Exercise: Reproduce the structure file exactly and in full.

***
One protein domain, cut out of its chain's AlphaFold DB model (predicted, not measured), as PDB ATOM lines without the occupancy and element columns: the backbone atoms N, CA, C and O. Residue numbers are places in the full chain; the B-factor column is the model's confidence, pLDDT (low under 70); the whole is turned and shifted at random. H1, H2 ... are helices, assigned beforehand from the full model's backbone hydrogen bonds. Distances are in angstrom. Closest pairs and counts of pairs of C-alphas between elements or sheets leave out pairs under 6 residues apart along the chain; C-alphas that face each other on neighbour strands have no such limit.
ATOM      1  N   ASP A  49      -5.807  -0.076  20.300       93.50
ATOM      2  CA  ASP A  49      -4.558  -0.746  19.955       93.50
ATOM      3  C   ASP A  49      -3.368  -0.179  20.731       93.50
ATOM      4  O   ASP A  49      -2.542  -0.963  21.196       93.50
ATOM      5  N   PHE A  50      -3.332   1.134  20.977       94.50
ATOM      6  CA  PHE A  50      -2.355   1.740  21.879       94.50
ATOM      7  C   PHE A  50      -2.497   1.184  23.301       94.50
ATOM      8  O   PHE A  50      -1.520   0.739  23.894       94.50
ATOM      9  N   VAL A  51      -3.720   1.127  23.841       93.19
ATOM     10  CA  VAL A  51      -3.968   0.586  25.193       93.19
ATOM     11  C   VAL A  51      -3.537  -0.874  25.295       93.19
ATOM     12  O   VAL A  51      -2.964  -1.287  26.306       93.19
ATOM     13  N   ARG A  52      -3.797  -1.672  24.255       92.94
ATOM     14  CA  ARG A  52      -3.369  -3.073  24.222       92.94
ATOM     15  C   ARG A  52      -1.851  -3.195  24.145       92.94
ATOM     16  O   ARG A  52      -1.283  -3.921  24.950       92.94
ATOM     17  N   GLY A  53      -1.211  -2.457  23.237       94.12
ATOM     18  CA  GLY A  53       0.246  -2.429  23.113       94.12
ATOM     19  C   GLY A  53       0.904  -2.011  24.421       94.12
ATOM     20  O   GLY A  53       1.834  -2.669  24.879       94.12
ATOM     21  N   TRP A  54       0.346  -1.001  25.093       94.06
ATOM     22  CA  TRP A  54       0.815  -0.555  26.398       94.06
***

One protein domain, cut out of its chain's AlphaFold DB model (predicted, not measured), as PDB ATOM lines without the occupancy and element columns: the backbone atoms N, CA, C and O. Residue numbers are places in the full chain; the B-factor column is the model's confidence, pLDDT (low under 70); the whole is turned and shifted at random. H1, H2 ... are helices, assigned beforehand from the full model's backbone hydrogen bonds. Distances are in angstrom. Closest pairs and counts of pairs of C-alphas between elements or sheets leave out pairs under 6 residues apart along the chain; C-alphas that face each other on neighbour strands have no such limit.
ATOM      1  N   ASP A  49      -5.807  -0.076  20.300       93.50
ATOM      2  CA  ASP A  49      -4.558  -0.746  19.955       93.50
ATOM      3  C   ASP A  49      -3.368  -0.179  20.731       93.50
ATOM      4  O   ASP A  49      -2.542  -0.963  21.196       93.50
ATOM      5  N   PHE A  50      -3.332   1.134  20.977       94.50
ATOM      6  CA  PHE A  50      -2.355   1.740  21.879       94.50
ATOM      7  C   PHE A  50      -2.497   1.184  23.301       94.50
ATOM      8  O   PHE A  50      -1.520   0.739  23.894       94.50
ATOM      9  N   VAL A  51      -3.720   1.127  23.841       93.19
ATOM     10  CA  VAL A  51      -3.968   0.586  25.193       93.19
ATOM     11  C   VAL A  51      -3.537  -0.874  25.295       93.19
ATOM     12  O   VAL A  51      -2.964  -1.287  26.306       93.19
ATOM     13  N   ARG A  52      -3.797  -1.672  24.255       92.94
ATOM     14  CA  ARG A  52      -3.369  -3.073  24.222       92.94
ATOM     15  C   ARG A  52      -1.851  -3.195  24.145       92.94
ATOM     16  O   ARG A  52      -1.283  -3.921  24.950       92.94
ATOM     17  N   GLY A  53      -1.211  -2.457  23.237       94.12
ATOM     18  CA  GLY A  53       0.246  -2.429  23.113       94.12
ATOM     19  C   GLY A  53       0.904  -2.011  24.421       94.12
ATOM     20  O   GLY A  53       1.834  -2.669  24.879       94.12
ATOM     21  N   TRP A  54       0.346  -1.001  25.093       94.06
ATOM     22  CA  TRP A  54       0.815  -0.555  26.398       94.06